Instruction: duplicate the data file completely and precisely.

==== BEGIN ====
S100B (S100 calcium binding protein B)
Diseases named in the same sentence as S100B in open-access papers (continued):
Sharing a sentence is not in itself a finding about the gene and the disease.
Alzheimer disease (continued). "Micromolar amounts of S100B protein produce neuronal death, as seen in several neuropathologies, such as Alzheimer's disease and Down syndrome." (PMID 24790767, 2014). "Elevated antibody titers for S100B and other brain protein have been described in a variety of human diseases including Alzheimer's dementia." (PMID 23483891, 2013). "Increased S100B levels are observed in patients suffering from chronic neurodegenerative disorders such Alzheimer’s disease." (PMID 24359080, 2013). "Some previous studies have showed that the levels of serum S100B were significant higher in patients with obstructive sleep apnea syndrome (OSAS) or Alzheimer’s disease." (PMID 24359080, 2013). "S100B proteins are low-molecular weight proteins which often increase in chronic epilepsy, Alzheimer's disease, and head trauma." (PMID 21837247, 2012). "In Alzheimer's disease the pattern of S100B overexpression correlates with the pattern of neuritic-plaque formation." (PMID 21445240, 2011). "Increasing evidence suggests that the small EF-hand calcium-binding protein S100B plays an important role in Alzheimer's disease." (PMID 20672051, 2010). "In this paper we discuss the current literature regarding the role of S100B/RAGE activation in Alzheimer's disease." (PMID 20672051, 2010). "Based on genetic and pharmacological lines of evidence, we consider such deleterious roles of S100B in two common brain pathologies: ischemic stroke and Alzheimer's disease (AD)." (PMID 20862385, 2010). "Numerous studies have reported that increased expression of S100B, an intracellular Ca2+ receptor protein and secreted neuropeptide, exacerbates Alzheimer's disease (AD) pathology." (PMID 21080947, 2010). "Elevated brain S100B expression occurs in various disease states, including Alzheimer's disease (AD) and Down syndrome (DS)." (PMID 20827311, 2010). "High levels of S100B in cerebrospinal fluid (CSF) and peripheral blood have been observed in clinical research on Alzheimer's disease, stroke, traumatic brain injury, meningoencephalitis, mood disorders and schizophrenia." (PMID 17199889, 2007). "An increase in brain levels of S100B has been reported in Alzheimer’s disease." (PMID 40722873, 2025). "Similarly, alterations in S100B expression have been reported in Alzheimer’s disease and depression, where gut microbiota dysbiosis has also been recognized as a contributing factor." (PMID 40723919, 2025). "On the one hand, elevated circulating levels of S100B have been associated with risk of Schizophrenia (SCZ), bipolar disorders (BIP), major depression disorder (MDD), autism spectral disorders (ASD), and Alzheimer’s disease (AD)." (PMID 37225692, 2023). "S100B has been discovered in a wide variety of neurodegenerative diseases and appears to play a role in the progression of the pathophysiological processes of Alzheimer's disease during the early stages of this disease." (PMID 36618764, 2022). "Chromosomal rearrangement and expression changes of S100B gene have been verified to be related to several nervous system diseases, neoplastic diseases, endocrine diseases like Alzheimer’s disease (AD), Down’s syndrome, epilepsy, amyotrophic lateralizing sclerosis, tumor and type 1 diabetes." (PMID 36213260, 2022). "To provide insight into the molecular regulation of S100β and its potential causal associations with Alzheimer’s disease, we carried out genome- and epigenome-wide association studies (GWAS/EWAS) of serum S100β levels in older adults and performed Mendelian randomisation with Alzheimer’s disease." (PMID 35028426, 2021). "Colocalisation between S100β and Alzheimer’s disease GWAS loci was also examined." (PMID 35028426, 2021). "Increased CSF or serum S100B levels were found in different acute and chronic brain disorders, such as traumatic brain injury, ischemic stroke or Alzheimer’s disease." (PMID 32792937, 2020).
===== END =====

S100B (S100 calcium binding protein B)
Diseases named in the same sentence as S100B in open-access papers (continued):
Sharing a sentence is not in itself a finding about the gene and the disease.
Alzheimer disease (continued). "Micromolar amounts of S100B protein produce neuronal death, as seen in several neuropathologies, such as Alzheimer's disease and Down syndrome." (PMID 24790767, 2014). "Elevated antibody titers for S100B and other brain protein have been described in a variety of human diseases including Alzheimer's dementia." (PMID 23483891, 2013). "Increased S100B levels are observed in patients suffering from chronic neurodegenerative disorders such Alzheimer’s disease." (PMID 24359080, 2013). "Some previous studies have showed that the levels of serum S100B were significant higher in patients with obstructive sleep apnea syndrome (OSAS) or Alzheimer’s disease." (PMID 24359080, 2013). "S100B proteins are low-molecular weight proteins which often increase in chronic epilepsy, Alzheimer's disease, and head trauma." (PMID 21837247, 2012). "In Alzheimer's disease the pattern of S100B overexpression correlates with the pattern of neuritic-plaque formation." (PMID 21445240, 2011). "Increasing evidence suggests that the small EF-hand calcium-binding protein S100B plays an important role in Alzheimer's disease." (PMID 20672051, 2010). "In this paper we discuss the current literature regarding the role of S100B/RAGE activation in Alzheimer's disease." (PMID 20672051, 2010). "Based on genetic and pharmacological lines of evidence, we consider such deleterious roles of S100B in two common brain pathologies: ischemic stroke and Alzheimer's disease (AD)." (PMID 20862385, 2010). "Numerous studies have reported that increased expression of S100B, an intracellular Ca2+ receptor protein and secreted neuropeptide, exacerbates Alzheimer's disease (AD) pathology." (PMID 21080947, 2010). "Elevated brain S100B expression occurs in various disease states, including Alzheimer's disease (AD) and Down syndrome (DS)." (PMID 20827311, 2010). "High levels of S100B in cerebrospinal fluid (CSF) and peripheral blood have been observed in clinical research on Alzheimer's disease, stroke, traumatic brain injury, meningoencephalitis, mood disorders and schizophrenia." (PMID 17199889, 2007). "An increase in brain levels of S100B has been reported in Alzheimer’s disease." (PMID 40722873, 2025). "Similarly, alterations in S100B expression have been reported in Alzheimer’s disease and depression, where gut microbiota dysbiosis has also been recognized as a contributing factor." (PMID 40723919, 2025). "On the one hand, elevated circulating levels of S100B have been associated with risk of Schizophrenia (SCZ), bipolar disorders (BIP), major depression disorder (MDD), autism spectral disorders (ASD), and Alzheimer’s disease (AD)." (PMID 37225692, 2023). "S100B has been discovered in a wide variety of neurodegenerative diseases and appears to play a role in the progression of the pathophysiological processes of Alzheimer's disease during the early stages of this disease." (PMID 36618764, 2022). "Chromosomal rearrangement and expression changes of S100B gene have been verified to be related to several nervous system diseases, neoplastic diseases, endocrine diseases like Alzheimer’s disease (AD), Down’s syndrome, epilepsy, amyotrophic lateralizing sclerosis, tumor and type 1 diabetes." (PMID 36213260, 2022). "To provide insight into the molecular regulation of S100β and its potential causal associations with Alzheimer’s disease, we carried out genome- and epigenome-wide association studies (GWAS/EWAS) of serum S100β levels in older adults and performed Mendelian randomisation with Alzheimer’s disease." (PMID 35028426, 2021). "Colocalisation between S100β and Alzheimer’s disease GWAS loci was also examined." (PMID 35028426, 2021). "Increased CSF or serum S100B levels were found in different acute and chronic brain disorders, such as traumatic brain injury, ischemic stroke or Alzheimer’s disease." (PMID 32792937, 2020).